“There's a beauty, for ever unchangingly bright,

Like the long sunny lapse of a summer day's light,
Shining on, shining on, by no shadow made tender,
Till Love falls asleep in its sameness of splendour.
This was not the beauty - oh! nothing like this,
That to young Nourmahal gave such magic of bliss;
But that loveliness, ever in motion, which plays
Like the light upon autumn's soft shadowy days,
Now here and now there, giving warmth as it flies
From the lips to the cheek, from the cheek to the eyes,
Now melting in mist and now breaking in gleams,
Like the glimpses a saint has of Heav'n in his dreams !
When pensive, it seem'd as if that very grace,
That charm of all others, was born with her face.





Then her mirth -oh! 'twas sportive as ever took wing
From the heart with a burst, like the wild-bird in spring;
Illum'd by a wit that would fascinate sages,
Yet playful as Peris just loos 'd from their cages.
While her laugh, full of life, without any controul
But the sweet one of gracefulness, rung from her soul ;
And where it most sparkl’d no glance could discover,
In lip, cheek, or eyes, for she bright'ned all over,

fair lake that the breeze is upon, When it breaks into dimples and laughs in the sun." - p. 302, 303, We can give but a little morsel of the enchanting Song of the Spirit of Music. "For mine is the lay that lightly floats,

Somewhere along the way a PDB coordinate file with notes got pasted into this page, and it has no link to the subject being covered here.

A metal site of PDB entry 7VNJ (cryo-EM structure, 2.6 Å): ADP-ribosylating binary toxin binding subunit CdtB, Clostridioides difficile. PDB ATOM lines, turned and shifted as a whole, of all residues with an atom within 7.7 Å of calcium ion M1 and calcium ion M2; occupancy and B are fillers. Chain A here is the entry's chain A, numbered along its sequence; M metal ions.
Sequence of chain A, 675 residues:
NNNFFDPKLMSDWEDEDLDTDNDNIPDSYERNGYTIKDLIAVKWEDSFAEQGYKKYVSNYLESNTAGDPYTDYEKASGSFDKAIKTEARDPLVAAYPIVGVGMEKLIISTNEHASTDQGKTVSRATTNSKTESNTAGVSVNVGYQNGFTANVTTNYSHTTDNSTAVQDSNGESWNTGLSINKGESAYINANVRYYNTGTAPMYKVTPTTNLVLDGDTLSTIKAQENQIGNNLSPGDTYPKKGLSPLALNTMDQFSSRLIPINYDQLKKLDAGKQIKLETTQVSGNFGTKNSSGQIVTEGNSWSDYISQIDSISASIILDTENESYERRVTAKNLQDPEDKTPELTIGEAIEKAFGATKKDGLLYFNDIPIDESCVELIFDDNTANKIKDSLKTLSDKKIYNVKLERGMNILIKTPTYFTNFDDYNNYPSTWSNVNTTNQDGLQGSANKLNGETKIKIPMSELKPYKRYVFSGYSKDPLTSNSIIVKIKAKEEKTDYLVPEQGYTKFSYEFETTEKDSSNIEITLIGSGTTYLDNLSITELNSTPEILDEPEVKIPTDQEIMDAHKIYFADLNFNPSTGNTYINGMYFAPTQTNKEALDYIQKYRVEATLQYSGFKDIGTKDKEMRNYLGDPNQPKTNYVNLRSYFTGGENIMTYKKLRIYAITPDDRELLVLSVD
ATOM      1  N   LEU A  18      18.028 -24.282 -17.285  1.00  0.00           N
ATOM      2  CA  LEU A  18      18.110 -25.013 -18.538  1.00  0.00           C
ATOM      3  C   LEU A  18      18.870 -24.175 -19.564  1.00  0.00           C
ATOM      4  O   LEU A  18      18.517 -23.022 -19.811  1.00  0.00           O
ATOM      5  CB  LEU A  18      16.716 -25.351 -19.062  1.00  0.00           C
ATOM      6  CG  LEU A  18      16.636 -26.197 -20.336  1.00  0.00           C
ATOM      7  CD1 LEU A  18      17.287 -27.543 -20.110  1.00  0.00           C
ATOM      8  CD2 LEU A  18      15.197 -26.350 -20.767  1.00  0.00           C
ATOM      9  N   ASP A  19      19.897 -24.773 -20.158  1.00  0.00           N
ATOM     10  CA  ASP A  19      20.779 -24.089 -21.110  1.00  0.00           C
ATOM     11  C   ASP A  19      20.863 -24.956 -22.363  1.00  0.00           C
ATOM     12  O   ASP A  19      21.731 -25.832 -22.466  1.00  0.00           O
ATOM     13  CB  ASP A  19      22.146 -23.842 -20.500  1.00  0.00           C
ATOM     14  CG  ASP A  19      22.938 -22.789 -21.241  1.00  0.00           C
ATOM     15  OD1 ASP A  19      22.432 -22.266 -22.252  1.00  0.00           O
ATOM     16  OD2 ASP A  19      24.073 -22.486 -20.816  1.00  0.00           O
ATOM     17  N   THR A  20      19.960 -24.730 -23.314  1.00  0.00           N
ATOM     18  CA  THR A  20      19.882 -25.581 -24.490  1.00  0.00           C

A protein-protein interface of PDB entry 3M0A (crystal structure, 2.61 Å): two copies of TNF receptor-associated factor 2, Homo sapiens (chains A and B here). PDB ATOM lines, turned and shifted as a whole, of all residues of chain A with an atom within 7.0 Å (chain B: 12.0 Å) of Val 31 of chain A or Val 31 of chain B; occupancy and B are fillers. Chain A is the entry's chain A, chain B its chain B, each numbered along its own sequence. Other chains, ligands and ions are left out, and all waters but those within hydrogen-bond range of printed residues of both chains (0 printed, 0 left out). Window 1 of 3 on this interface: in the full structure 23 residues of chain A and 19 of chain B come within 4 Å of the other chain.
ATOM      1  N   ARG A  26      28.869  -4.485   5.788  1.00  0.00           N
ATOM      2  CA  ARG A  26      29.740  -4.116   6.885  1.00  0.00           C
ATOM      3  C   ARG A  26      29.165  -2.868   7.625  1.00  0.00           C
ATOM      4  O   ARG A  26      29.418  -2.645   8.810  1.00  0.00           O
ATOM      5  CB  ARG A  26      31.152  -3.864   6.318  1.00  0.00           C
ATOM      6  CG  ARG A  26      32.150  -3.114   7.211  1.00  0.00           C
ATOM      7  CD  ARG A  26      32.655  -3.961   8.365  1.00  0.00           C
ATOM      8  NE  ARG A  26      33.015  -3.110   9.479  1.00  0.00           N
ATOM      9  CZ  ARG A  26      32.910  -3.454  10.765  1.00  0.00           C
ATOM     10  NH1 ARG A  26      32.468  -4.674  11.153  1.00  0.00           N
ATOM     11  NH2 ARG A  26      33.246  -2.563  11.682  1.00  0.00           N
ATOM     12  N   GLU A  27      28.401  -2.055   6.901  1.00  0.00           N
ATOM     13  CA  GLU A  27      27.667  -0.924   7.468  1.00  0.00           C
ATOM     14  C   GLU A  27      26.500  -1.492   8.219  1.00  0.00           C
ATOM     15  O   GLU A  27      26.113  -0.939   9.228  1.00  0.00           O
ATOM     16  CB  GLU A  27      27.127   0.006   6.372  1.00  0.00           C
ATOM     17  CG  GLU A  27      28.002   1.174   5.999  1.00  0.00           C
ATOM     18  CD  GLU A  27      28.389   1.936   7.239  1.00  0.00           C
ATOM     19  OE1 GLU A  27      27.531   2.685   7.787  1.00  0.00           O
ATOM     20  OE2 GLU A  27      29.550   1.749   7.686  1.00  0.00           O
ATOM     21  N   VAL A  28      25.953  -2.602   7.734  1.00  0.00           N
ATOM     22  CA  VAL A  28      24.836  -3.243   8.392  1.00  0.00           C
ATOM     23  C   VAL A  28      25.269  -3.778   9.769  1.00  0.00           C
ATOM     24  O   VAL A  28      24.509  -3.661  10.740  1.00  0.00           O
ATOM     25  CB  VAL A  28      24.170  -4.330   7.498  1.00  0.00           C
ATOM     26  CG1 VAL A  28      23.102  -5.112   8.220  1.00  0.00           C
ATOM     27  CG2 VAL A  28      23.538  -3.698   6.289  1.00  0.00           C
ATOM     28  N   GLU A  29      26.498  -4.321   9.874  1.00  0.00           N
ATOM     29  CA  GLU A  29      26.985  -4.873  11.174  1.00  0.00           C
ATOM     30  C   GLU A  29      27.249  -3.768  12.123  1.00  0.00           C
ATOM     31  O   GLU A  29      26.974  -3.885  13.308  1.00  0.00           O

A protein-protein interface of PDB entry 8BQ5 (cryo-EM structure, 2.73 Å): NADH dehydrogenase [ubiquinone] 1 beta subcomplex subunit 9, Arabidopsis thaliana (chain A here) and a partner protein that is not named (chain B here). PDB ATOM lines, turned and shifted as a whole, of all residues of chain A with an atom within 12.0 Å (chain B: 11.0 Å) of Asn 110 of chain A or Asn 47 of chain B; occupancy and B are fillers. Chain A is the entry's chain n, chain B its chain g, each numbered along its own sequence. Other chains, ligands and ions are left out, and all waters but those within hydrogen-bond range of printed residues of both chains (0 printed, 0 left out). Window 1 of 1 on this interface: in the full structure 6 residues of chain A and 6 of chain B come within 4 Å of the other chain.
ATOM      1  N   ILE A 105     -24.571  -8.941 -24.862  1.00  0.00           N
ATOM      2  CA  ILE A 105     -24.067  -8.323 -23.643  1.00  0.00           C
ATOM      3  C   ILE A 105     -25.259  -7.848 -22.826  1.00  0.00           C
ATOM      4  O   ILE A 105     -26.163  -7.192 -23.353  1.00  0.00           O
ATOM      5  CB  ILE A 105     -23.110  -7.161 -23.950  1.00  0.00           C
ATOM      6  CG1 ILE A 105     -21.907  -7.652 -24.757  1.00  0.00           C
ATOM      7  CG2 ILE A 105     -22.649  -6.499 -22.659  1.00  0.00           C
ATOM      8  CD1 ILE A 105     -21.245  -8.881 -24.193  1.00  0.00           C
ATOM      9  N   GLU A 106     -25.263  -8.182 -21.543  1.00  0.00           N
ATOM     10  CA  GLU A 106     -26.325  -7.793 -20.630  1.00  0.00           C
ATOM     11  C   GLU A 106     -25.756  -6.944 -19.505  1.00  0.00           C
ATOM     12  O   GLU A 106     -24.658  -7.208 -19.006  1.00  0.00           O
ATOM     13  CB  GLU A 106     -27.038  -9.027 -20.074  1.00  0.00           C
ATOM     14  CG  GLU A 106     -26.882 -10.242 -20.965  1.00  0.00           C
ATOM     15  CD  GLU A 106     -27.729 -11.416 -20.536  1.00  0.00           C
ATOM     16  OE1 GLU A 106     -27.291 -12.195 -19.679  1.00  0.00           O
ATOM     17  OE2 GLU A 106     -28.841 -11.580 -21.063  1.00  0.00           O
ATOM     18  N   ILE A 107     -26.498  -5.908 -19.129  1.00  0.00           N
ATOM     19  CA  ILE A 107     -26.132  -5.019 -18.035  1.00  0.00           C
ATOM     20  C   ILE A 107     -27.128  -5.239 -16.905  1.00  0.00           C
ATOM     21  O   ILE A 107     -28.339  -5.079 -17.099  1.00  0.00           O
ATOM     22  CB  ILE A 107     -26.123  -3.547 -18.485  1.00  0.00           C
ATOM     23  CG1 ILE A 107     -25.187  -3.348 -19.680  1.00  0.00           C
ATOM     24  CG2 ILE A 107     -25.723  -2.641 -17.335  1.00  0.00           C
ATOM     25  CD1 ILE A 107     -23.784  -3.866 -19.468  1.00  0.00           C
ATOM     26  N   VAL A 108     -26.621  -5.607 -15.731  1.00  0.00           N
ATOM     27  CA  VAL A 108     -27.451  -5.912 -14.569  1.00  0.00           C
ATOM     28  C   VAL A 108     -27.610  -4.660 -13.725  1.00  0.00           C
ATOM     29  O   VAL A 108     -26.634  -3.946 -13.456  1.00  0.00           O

And mine are the murm’ring, dying notes,
That fall as soft as snow on the sea,
And melt in the heart as instantly!
And the passionate strain that, deeply going,

Refines the bosom it trembles through,
As the musk-wind over the water blowing,

Ruffles the wave, but sweetens it too!

• The warrior's heart, when touch'd by me,
Can as downy soft and as yielding be
As his own wh plume, that high amid death
Through the field has shone — yet moves with a breath.
And, oh how the eyes of Beauty glisten,

When Music has reach'd her inward soul,
Like the silent stars that wink and listen,

While Heav'n's eternal melodies roll!'"- p. 518, 319.

Nourmahal herself, however, in her Arabian disguise, sings a still more prevailing ditty - of which we can only insert a few stanzas.

". Fly to the desert, fly with me!

Our Arab tents are rude for thee;
But oh! the choice what heart can doubt
Of tents with love, or thrones without ?
Our rocks are rough ; but smiling there
Th' acacia waves her yellow hair,
Lonely and sweet nor lov'd the less
For flow'ring in a wilderness !
• Our sands are bare; but down their slope
The silv'ry-footed antelope
As gracefully and gaily springs
As o'er the marble courts of kings.